Electric potential

Before you study this lesson about electric potential (EP), make sure you understand the lesson about electric PE

PE stands for potential energy. To avoid using potential energy too many times, we will PE from time to time.

Furthermore, we will use EP to refer to electric potential.

Make sure you don't confuse EP with electric PE!

In the lesson about electric PE, we defined electric PE using a single positive charge as shown below.

There is nothing special about using one charge. We could in fact use two, three, or as many charges as we want.

If we use four positive charges instead one, the magnitude of four charges is higher than that of one. This makes sense since you will have to do more work to move these four charges closer to the charged rod.

As a result, the electric PE of using four charges will be 4 times the electric PE of using just one charge.

Say for instance the electric PE of one charge was 5 joules. Then, the electric PE of using two of such a charge will be 10 joules.

Be careful! 1 charge does not mean 1 joule of energy. A charge could in fact generate an electric PE as small as 0.0002 joule.

Definition of electric potential

 By definition, the EP is the electric PE per charge

electric PE / charge

Electric PE is measured in joules and charge is measured in coulombs

The unit of EP is J/C or volts. It is also called voltage.

1 volt = 1 joule of energy per 1 coulomb of charge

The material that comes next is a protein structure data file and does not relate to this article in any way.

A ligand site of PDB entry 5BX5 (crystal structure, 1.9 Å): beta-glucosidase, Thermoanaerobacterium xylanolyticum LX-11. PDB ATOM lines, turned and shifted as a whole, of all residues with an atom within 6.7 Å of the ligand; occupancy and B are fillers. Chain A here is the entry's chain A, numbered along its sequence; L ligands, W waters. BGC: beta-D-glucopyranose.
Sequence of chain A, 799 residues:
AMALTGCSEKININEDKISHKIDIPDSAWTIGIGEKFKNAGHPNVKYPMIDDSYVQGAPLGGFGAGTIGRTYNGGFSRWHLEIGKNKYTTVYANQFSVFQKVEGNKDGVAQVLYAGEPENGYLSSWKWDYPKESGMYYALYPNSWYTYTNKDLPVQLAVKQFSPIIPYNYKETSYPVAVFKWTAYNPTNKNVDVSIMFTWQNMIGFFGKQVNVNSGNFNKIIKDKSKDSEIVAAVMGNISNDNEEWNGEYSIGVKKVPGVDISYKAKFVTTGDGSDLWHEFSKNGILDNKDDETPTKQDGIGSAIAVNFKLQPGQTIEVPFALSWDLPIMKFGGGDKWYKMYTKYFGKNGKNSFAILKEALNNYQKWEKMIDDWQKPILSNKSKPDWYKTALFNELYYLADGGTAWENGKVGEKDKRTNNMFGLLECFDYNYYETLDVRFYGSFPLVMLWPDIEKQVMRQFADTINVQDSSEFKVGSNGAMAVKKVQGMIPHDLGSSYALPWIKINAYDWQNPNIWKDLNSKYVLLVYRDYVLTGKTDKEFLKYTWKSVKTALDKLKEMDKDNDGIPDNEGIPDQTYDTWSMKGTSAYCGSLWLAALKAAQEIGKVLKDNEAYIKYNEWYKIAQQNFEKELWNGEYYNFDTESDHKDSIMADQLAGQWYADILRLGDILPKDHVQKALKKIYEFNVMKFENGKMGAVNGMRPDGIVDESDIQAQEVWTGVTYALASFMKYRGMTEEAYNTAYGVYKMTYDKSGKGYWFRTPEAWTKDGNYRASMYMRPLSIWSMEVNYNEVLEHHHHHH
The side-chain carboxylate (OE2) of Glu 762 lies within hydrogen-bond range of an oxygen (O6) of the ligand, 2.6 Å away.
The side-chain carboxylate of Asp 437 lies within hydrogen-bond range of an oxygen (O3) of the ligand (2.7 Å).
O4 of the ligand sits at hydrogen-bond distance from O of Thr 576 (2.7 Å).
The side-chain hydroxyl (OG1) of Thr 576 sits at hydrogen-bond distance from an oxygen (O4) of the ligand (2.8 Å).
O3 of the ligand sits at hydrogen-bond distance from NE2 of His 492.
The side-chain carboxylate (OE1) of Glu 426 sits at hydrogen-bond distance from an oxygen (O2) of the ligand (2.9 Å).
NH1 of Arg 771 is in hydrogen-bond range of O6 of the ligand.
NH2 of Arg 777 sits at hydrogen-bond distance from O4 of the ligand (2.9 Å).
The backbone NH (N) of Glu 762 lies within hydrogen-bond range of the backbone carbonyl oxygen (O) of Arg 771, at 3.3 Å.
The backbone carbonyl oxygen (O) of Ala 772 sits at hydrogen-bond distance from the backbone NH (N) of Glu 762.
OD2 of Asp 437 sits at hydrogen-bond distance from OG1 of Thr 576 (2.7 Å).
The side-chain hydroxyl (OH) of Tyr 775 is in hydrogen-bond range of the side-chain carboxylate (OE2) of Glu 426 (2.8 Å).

The EP will thus have the same value at any point in an electric field.

Here an example to illustrate this. Say for instance we place a positive charge in an electric field.
Suppose the charge of the particle is 1.20 × 10-17 C and the electric PE is 2.40 × 10-16 J.

EP =     
electric PE / charge

EP =     
2.40 × 10-16 / 1.20 × 10-17

EP = 2 ×   
10-16 / 10-17

EP = 2 ×10-16 × 10+17

EP = 2 × 10+1

EP = 2 × 10 = 20 J/C = 20 volts

Suppose we replace the particle that has a charge of 1.20 × 10-17 with one that has twice as much positive charge.

The charge of the new particle is 2.40 × 10-17 C and the electric PE will then be 4.80 × 10-16 J.

EP =     
4.80 × 10-16 / 2.40 × 10-17

EP = 2 ×   
10-16 / 10-17

EP = 2 ×10-16 × 10+17

EP = 2 × 10+1

EP = 2 × 10 = 20 J/C = 20 volts

Why did we have to establish a difference between EP (electric potential ) and electric PE? In electricity, we prefer to work with the electric PE per charge rather than dealing with the total electric PE. 

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